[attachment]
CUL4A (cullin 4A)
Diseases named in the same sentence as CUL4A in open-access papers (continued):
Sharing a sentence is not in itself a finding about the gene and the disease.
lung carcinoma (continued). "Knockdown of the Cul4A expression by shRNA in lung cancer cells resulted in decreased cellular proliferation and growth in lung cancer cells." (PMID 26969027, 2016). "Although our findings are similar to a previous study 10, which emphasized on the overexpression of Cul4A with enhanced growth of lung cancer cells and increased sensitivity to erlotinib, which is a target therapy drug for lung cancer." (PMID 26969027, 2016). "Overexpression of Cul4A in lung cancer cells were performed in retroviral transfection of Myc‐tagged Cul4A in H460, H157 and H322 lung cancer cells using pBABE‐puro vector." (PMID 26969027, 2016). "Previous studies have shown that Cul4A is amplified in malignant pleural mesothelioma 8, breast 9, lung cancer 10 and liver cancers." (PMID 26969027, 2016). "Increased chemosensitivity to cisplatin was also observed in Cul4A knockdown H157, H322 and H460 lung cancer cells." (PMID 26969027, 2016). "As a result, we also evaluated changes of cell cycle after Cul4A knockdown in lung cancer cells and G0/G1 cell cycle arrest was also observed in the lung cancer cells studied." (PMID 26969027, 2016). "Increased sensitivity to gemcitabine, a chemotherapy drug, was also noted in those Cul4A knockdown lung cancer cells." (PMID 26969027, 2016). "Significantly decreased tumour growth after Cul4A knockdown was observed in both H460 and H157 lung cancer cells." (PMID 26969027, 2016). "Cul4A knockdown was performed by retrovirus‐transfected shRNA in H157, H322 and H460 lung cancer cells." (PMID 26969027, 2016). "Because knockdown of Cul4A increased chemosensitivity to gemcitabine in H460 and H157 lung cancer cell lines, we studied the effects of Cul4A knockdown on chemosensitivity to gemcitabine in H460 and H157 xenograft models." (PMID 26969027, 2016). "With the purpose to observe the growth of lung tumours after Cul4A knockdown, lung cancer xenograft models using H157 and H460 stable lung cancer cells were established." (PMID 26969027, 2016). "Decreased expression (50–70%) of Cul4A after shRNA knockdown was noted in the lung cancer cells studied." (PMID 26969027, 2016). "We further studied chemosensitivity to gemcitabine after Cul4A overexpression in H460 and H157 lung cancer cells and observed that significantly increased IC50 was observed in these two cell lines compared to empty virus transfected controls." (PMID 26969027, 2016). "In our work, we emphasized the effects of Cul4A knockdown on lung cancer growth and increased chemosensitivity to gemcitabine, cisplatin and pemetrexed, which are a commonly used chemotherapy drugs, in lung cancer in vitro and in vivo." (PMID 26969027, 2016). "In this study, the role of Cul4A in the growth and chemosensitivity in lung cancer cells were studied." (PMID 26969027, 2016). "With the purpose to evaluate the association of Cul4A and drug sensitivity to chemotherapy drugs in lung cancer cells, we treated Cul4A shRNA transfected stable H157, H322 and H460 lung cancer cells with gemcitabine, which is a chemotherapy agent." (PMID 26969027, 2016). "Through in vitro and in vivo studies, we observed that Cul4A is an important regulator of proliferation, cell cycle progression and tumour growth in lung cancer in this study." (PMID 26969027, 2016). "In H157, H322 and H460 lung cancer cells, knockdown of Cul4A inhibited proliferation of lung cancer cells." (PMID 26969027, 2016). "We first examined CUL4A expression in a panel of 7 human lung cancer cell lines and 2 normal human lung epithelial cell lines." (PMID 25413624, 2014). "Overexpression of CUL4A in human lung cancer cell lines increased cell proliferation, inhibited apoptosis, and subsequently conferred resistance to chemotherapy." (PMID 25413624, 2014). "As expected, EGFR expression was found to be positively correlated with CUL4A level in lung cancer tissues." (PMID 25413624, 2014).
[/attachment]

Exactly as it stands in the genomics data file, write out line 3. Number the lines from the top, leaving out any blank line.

Sharing a sentence is not in itself a finding about the gene and the disease.